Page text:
How to Compost With Worms

How to Compost With Worms

How to Compost With Worms

Why Compost with Worms?

Composting with worms, also known as vermicomposting, has many benefits compared to traditional backyard composting methods. Here are some of the main reasons why vermicomposting is a great way to turn food scraps into nutrient-rich fertilizer:

  • Worm composting is fast – Worms can process a large volume of organic matter into vermicompost in just a few months, while backyard compost piles can take over a year. The worms speed up the breakdown of materials.

  • It produces high-quality compostVermicompost contains more nutrients and beneficial microorganisms than conventional compost. The worm castings are an excellent organic fertilizer.

  • Odor-free process – Maintaining proper moisture levels and providing adequate aeration prevents foul odors from anaerobic decomposition. A well-managed worm bin has little to no smell.

  • Ideal for small spaces – You can keep a worm composting bin indoors or outdoors in a small space. The worms don’t take up much room but make a big impact.

  • Reduces waste sent to landfills – Worm composting provides an eco-friendly way to recycle food scraps that would otherwise end up in the trash. Keeping these organic materials out of landfills reduces greenhouse gas emissions.

Getting Started with Vermicomposting

Starting a worm composting system is relatively simple. Follow these basic steps:

Choose a Bin

You’ll need a specialized bin or container to house the worms. Some options include:

  • Plastic bins designed for worm composting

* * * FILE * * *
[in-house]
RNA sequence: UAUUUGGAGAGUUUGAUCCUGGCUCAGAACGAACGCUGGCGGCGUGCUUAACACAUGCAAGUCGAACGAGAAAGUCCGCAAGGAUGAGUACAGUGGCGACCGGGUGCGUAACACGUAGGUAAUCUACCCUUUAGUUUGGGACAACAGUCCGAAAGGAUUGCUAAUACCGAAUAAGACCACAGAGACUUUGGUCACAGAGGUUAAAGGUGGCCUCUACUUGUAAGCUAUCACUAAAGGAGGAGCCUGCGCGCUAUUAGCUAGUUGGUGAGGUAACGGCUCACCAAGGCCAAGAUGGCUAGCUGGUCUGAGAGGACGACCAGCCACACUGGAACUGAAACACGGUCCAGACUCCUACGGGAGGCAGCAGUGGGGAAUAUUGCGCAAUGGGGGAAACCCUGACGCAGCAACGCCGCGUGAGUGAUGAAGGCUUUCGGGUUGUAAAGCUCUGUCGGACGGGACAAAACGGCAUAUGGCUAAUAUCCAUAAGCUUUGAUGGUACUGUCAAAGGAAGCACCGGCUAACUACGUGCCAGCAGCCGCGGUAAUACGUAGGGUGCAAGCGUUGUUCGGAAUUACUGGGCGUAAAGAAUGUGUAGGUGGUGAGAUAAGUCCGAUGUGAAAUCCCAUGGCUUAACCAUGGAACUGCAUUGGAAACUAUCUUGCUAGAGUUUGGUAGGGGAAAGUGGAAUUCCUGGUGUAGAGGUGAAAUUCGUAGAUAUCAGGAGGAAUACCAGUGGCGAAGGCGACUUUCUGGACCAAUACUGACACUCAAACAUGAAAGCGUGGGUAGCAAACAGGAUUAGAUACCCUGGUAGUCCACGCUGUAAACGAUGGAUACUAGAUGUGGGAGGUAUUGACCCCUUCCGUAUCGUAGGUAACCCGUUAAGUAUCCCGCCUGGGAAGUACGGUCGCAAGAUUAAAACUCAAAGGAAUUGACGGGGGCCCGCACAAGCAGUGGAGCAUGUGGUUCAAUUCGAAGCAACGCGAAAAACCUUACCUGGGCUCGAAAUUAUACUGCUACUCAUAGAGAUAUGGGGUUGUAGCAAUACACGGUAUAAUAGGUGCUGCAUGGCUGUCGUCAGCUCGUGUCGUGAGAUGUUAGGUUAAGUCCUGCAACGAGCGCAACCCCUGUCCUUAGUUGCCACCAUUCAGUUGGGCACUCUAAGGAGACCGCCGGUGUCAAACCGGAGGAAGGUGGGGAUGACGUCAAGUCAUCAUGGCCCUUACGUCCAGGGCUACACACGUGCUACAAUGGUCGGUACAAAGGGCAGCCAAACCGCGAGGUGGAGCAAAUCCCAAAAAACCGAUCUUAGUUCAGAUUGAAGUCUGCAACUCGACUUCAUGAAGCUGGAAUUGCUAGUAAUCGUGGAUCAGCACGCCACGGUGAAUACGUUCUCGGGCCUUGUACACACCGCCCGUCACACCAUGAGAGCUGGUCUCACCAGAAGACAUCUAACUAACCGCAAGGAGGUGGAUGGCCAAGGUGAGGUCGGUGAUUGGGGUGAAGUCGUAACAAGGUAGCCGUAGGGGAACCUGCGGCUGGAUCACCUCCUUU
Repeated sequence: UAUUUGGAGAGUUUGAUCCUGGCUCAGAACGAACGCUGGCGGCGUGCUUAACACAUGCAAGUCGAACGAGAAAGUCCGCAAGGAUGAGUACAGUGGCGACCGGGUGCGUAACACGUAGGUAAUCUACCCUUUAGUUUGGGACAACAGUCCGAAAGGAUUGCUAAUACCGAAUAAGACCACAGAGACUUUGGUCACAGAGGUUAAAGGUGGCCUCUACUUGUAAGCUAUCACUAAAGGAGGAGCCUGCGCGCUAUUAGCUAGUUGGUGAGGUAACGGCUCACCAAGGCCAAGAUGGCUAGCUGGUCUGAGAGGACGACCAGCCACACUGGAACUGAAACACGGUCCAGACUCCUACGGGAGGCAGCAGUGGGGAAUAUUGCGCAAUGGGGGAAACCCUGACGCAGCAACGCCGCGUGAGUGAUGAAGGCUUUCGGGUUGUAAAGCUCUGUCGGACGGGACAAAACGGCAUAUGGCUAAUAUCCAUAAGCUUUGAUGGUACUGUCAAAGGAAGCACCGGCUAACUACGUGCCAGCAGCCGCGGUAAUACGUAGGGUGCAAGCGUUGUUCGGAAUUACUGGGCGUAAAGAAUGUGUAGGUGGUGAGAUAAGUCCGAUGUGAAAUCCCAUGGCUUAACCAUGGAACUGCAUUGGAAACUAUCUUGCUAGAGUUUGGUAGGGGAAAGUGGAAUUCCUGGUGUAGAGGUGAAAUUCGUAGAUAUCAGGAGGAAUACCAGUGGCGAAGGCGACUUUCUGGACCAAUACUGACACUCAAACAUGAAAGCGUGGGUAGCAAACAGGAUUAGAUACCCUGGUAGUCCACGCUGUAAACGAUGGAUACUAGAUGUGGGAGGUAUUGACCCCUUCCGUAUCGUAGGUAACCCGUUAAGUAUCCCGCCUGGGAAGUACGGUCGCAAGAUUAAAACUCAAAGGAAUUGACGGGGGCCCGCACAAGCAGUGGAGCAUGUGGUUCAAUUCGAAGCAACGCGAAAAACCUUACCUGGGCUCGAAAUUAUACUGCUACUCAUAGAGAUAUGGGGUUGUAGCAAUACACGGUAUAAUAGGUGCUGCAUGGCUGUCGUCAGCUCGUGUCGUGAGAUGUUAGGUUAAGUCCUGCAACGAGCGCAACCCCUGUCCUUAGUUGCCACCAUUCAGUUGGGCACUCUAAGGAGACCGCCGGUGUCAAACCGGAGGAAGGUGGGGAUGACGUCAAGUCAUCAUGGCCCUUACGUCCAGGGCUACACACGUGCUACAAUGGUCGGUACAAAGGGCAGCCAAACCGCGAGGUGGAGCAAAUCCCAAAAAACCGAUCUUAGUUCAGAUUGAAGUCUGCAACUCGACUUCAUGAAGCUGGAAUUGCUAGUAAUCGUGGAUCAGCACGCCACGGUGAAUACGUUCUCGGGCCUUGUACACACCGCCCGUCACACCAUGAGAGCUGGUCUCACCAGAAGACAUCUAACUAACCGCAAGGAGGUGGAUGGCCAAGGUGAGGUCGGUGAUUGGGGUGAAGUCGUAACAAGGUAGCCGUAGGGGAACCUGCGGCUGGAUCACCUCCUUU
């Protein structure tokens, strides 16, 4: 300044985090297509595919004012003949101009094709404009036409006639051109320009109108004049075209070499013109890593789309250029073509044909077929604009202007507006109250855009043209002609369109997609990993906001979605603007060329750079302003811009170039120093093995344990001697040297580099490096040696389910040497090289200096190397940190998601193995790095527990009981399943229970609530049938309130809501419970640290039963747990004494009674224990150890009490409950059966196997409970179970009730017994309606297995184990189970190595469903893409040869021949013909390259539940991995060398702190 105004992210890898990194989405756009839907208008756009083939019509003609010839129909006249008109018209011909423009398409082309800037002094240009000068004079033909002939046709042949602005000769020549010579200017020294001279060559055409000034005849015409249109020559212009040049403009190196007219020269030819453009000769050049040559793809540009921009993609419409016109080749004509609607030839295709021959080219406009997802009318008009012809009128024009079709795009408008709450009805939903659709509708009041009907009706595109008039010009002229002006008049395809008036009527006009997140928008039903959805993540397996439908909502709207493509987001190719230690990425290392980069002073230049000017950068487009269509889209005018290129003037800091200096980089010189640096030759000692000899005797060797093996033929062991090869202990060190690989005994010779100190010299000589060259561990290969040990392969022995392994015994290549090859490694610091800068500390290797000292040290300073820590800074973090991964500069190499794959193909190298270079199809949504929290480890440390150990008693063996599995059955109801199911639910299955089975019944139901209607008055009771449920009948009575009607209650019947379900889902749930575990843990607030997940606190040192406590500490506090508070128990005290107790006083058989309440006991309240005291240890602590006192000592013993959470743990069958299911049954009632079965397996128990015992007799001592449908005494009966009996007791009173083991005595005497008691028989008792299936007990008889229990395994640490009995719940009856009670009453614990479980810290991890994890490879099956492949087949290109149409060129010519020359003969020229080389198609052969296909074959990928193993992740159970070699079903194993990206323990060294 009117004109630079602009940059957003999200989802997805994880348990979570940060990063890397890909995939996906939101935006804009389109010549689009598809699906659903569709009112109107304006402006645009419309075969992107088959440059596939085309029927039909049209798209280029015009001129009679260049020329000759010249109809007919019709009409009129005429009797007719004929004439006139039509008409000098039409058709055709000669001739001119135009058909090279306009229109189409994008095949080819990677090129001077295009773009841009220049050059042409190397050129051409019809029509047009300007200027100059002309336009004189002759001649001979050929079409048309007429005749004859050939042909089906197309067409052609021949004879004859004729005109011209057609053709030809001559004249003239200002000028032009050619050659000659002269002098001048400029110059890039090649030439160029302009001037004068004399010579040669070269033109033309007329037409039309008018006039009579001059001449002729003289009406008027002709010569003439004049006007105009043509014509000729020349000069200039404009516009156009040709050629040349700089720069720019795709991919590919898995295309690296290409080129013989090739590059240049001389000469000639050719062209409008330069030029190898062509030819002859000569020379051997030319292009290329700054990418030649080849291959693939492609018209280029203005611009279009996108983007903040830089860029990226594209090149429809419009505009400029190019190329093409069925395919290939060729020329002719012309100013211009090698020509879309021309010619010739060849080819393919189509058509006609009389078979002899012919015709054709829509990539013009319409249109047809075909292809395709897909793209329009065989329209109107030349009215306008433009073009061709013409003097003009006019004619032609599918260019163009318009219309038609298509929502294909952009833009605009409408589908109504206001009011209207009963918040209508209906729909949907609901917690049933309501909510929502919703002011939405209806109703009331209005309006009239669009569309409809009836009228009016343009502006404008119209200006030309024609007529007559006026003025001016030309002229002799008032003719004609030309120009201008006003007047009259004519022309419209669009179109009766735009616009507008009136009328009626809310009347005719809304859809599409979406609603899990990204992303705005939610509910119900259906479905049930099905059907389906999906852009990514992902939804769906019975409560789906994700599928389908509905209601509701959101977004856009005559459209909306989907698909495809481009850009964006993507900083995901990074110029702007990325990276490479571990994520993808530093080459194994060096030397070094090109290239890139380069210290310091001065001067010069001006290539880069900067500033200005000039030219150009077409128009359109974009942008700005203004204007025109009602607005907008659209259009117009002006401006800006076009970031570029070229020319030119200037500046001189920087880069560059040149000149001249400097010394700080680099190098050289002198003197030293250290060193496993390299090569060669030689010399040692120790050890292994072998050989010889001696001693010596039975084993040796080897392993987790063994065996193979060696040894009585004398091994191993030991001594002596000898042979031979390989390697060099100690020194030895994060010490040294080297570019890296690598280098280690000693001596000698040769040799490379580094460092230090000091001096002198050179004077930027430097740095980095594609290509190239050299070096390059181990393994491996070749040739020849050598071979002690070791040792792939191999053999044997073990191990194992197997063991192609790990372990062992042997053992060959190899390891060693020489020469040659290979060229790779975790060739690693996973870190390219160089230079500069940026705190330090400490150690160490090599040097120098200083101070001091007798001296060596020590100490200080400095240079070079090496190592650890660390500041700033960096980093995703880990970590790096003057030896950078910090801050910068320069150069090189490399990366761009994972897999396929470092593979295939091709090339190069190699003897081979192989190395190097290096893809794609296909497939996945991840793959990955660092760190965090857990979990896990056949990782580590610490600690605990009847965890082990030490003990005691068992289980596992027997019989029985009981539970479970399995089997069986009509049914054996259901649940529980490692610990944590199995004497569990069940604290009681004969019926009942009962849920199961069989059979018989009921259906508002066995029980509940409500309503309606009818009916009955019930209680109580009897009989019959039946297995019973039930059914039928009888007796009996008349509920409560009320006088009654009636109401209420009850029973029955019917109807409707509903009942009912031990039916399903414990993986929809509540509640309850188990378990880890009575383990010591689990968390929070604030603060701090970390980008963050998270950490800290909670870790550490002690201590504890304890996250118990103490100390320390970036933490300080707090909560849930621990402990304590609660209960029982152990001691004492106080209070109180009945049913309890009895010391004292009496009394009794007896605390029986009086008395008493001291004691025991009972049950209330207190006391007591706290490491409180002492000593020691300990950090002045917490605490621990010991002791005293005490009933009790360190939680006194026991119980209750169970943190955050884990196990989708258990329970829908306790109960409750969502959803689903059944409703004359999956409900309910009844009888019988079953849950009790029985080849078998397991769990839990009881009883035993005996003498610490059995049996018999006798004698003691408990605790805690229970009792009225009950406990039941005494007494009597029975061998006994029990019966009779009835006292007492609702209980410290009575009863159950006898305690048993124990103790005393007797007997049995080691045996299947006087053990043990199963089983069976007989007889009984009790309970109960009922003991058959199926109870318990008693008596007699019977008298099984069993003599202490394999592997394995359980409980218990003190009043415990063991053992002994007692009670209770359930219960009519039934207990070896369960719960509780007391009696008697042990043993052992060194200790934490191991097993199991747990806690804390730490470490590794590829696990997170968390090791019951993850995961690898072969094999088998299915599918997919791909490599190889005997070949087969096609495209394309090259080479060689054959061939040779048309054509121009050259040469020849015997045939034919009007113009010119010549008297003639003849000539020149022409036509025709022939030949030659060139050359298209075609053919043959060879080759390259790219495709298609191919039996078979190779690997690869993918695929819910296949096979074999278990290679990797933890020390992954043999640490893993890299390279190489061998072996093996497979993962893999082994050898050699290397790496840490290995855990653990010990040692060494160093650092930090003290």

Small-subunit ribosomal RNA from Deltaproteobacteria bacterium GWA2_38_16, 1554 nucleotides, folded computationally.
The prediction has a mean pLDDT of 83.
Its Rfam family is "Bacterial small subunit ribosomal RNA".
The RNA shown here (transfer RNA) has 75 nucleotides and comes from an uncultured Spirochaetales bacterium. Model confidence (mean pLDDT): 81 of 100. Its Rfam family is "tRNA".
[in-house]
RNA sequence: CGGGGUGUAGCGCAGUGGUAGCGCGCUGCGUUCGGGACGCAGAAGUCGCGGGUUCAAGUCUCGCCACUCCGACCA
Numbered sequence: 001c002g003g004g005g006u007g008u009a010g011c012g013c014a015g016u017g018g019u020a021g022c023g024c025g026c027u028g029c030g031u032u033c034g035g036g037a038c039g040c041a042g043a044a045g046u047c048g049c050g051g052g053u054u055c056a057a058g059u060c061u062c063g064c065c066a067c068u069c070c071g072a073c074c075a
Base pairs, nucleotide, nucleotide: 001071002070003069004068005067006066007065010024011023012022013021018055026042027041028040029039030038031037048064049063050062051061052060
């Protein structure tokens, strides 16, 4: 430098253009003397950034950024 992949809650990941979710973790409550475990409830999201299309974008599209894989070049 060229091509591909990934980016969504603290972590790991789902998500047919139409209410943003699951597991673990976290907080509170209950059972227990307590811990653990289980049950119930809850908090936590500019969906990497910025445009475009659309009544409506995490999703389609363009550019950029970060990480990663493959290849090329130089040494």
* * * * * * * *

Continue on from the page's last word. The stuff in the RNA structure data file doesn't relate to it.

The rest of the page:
• Wooden bins with ventilation holes
  • Stacking tray systems
  • DIY bins made from storage totes

The bin should be opaque and have a lid. Make sure it’s large enough to hold the amount of waste you generate but not overly spacious. The worms need room to move around but too much space is harder to keep warm.

Select Bedding

Add bedding materials like shredded newspaper, cardboard, peat moss, or coconut coir to the bin. This gives the worms something to burrow through and creates air pockets. The bedding provides the base structure.

Introduce Worms

You need red wigglers or Eisenia fetida worms specifically for vermicomposting. Add 1 pound of worms per 1 square foot of bin surface area. The worms will multiply as they have access to abundant food.

Feed the Worms

Worms can eat half their body weight in food per day. Bury food scraps under the bedding and rotate feeding locations. Good foods for worms include:

  • Fruit and Vegetable Scraps
  • Coffee Grounds and Filters
  • Crushed Eggshells
  • Tea Leaves
  • Shredded Paper

Maintain Ideal Conditions

Worms thrive when conditions are right. Follow these tips:

  • Temperature: Keep the bin between 55-77°F.
  • Moisture: Bedding should feel like a wrung-out sponge.
  • Aeration: Fluff up bedding regularly.
  • pH: Sprinkle in crushed eggshells or lime occasionally.
  • Prevent pests: Don’t let fruit flies infest the bin.

Harvesting Vermicompost

In 3-6 months, the worms will produce finished vermicompost. You can harvest the dark, crumbly worm castings:

  • Push all contents to one side of the bin. Add fresh bedding and food the other side. The worms will migrate over within a few weeks to the new side.
  • Screen out large particles and worms using 1/4″ mesh screen.
  • Apply thin layers of vermicompost as an organic fertilizer to plants.

Key Tips for Successful Vermicomposting

Follow these tips for thriving worms and efficient waste recycling:

  • Chop food waste into small pieces before adding to the bin.
  • Bury new scraps under the bedding rather than leaving exposed.
  • Don’t let the bin smell foul or ammonia-like – this means anaerobic conditions are present.
  • Prevent tiny fruit flies from infesting the bin by keeping it covered.
  • Cut back on feeding if you notice little worm activity or leftover foods.
  • Fluff up and aerate bedding weekly to allow air flow.
  • Drain and replace excess liquid that collects at the bottom occasionally.

With the right setup and maintenance, composting with worms provides free fertile fertilizer from food scraps and yard waste! This practice helps recycle nutrients and reduces our environmental impact.